Interviews

Mick Foley Talks About His History on WWE 'Raw' and the Show's Legacy

"It's the only show that's always there every week."

Mick Foley
Courtesy WWE.com

As WWE's Raw hits its 25-year milestone, fans often discuss their favorite "eras" of the show. One period comes up more than anything else though — the "Attitude" era, the period in the late 90's when WWE embraced pushing the envelope to compete against their bitter rival WCW.

The Attitude Era is known for cultivating a number of now-famous superstars, including "Stone Cold" Steve Austin, Dwayne "The Rock" Johnson, Triple H, and —perhaps most surprisingly— WWE Hall-of-Famer Mick Foley, most famously known as "Mankind."

Foley had originally made a name for himself as the deranged Cactus Jack in WCW and ECW and helped popularize "hardcore" sports entertainment, going as far as to use barbed wire and thumbtacks in the ring. As a result, few people expected him to join the WWE. So what happened?

When asked, Foley laughs and admits it wasn't his idea. "It was a matter of Jim Ross convincing Mr. McMahon to give this unlikely guy a shot. And then Mr. McMahon agreeing, under the condition that he would cover up my face. So there was the genesis of the Mankind character in a nutshell."

He continued by saying, "I liked a lot of the things they were doing. I realized I had actually worked with a lot of the guys in the company at one time or another. And so, one day in late 1995 my phone rang, and I went in for my meeting."

As Mankind, Foley would act wild in the ring and popularized the infamous "mandible claw" finisher, often introducing his opponents to "Mr. Socko" (a sock puppet) in the process. Mankind eventually became a fan-favorite, famously winning the WWE Championship on an episode of Raw.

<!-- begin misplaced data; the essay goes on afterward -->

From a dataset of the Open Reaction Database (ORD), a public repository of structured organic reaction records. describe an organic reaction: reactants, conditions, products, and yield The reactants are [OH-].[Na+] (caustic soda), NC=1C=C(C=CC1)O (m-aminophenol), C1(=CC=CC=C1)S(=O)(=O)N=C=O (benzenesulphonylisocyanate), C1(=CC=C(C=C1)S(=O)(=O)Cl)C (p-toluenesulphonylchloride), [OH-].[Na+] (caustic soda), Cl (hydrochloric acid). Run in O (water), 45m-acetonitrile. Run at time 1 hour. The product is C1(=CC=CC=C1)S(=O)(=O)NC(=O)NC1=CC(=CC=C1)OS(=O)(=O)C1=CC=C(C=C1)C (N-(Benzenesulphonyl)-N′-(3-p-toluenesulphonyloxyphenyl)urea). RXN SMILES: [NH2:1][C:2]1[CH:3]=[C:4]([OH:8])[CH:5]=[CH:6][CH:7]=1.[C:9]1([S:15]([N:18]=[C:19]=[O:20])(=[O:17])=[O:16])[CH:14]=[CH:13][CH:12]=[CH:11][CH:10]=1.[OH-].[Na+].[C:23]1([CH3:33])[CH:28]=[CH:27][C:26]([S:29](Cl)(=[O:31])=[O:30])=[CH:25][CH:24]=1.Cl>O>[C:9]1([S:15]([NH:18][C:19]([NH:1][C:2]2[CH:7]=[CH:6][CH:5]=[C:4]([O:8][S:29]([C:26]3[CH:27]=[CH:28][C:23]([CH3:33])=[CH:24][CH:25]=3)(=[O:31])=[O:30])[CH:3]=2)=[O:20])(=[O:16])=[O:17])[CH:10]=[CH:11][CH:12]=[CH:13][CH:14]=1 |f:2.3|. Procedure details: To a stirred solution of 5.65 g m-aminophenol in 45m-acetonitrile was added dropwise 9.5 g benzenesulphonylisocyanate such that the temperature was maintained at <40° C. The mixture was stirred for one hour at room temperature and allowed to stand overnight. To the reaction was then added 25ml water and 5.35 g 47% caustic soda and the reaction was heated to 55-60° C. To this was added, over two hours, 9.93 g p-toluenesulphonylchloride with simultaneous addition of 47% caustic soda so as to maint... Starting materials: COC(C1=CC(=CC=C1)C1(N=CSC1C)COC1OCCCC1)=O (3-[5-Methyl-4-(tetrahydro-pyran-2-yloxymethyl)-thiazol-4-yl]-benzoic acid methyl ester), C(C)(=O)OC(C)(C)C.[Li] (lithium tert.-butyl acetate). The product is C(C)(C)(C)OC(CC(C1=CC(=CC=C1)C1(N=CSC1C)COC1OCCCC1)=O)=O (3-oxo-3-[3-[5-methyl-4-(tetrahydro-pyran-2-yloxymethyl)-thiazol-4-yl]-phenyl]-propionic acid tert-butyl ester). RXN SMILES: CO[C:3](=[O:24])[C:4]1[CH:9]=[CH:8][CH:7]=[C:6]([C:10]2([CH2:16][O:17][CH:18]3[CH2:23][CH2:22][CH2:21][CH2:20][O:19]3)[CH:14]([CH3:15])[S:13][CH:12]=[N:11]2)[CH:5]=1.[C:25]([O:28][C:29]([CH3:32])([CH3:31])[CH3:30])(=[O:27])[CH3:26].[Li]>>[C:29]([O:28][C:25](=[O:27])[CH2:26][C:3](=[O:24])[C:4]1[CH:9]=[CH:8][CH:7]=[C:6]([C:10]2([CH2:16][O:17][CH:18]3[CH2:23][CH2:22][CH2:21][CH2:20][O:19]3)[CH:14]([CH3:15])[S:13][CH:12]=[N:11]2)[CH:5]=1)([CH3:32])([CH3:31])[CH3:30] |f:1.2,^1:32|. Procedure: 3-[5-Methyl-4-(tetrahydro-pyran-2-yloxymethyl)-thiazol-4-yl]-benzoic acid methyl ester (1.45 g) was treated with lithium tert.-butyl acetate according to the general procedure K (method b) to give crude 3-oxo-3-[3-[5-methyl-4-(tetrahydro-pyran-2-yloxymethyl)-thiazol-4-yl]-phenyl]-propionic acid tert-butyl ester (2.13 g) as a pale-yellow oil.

While some may argue that the "hardcore" style that Foley made famous is no longer in style, he disagrees with this claim: "I've always gone with the Terry Funk theory that hardcore is not about stipulations or toys, but about being willing to give the fans a performance above and beyond expectations. And with that in mind, there's a lot of hardcore people in WWE. It's every guy that gives their best despite a nagging injury. It's every guy who delivers a great performance even if a particular crowd may not be what they're hoping for. I think guys work harder night in and night out now than they ever have."

Over 20 years later, Foley has participated in Raw in various incarnations, most recently as General Manager prior to Kurt Angle. While he admits he doesn't watch every night, he's still an avid fan of the show.

Ultimately, Foley feels that a big part of Raw's staying power is how it still manages to keep people excited. "Every couple weeks there are surprises in store for me. I still enjoy it. I think it's a credit to the show that they can take somebody who is watching every week, and give them something to look forward to every Monday. And then for people like me, and literally millions of other people, it's just nice to know it's there so that when we go by the channel, we find ourselves gravitating towards it. And maybe we stick around for 30 minutes, maybe we stick around for two and a half hours. But it's the only show that's always there every week."

The 25th anniversary of Monday Night Raw will emanate from Barclays Center and Manhattan Center in New York City on Monday, January 22, and air live on USA Network at 8/7C. Tickets are available for each event through all Ticketmaster outlets.

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